Disaster declaration to speed Hawaii cleanup
By Mike Leidemann
Advertiser Staff Writer
By Mike Leidemann
Gov. Linda Lingle yesterday signed a state disaster proclamation to help counties and communities recover from storm damage. On Maui, officials said they'll seek help from the state and federal government to deal with storm-related problems.
Skies cleared over much of the state yesterday, but the effects of last week's high winds, heavy rains and flooding continued to be felt.
The state proclamation opens the way for the National Guard and other agencies to provide assistance to people whose homes and businesses suffered damage in the storm, the governor's office said. Assistance could include personal and commercial loans, officials said.
Meanwhile, Hawaiian Electric Co. crews continued work to restore power to more than 300 customers, some of whom have been without electricity since the storm began affecting parts of O'ahu late Tuesday night.
"Unfortunately, those customers still out are likely going to have to endure another night without power," said Lynne Unemori, Hawaiian Electric vice president for corporate relations. In the worst cases, power might not be restored to some "pocket" areas until tomorrow, HECO said.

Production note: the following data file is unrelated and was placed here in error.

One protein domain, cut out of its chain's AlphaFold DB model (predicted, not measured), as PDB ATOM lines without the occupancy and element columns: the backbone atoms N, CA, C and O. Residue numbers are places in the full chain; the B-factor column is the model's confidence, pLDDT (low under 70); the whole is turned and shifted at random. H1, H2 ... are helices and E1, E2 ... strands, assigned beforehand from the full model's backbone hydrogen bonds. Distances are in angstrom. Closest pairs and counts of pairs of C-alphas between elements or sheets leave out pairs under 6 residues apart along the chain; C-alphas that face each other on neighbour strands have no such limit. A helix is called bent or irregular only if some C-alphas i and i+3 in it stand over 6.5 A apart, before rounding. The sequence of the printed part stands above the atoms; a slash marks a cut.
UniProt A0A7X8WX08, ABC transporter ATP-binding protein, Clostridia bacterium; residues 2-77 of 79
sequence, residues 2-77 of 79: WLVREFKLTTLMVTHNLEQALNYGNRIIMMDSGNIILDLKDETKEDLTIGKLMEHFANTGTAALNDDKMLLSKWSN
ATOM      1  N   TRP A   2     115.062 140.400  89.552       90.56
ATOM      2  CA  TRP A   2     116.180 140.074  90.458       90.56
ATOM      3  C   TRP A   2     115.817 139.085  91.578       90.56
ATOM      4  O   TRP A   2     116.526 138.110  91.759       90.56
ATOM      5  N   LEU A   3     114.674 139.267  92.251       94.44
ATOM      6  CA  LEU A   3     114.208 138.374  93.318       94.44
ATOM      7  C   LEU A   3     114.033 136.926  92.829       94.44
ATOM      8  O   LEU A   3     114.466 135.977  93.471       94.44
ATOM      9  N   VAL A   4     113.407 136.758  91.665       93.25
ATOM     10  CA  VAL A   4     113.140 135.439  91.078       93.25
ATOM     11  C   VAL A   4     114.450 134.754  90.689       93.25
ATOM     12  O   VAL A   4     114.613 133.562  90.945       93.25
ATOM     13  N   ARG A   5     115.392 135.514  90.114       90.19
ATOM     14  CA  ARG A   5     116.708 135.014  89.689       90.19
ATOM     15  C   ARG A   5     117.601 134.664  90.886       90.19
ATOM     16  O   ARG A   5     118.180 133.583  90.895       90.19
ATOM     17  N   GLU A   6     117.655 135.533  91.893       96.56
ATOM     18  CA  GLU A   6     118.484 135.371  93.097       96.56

"We sincerely apologize for what they've had to deal with," Unemori said.
In all, about 340 customers in areas scattered from Hawai'i Kai to Wai'anae remained without service late yesterday afternoon.
On Maui, county officials were still working yesterday on damage estimates from the storm and looking at its impact on Lana'i and Moloka'i, as well as remote rural areas such as Kaupo and Kahikunui.
County spokeswoman Mahina Martin said Maui would seek a disaster declaration and aid from the Federal Emergency Management Agency.
The National Weather Service said skies should be partly cloudy with possible scattered showers today and tomorrow, with a 30 percent chance of rain.
Although the front that brought the storm to the state last week was continuing to move rapidly away from the islands, the Weather Service said a flash flood watch for all islands would remain in effect until at least 6 this morning because more showers, combined with already-saturated ground, could pose a threat of flash flooding.
Reach Mike Leidemann at email@example.com.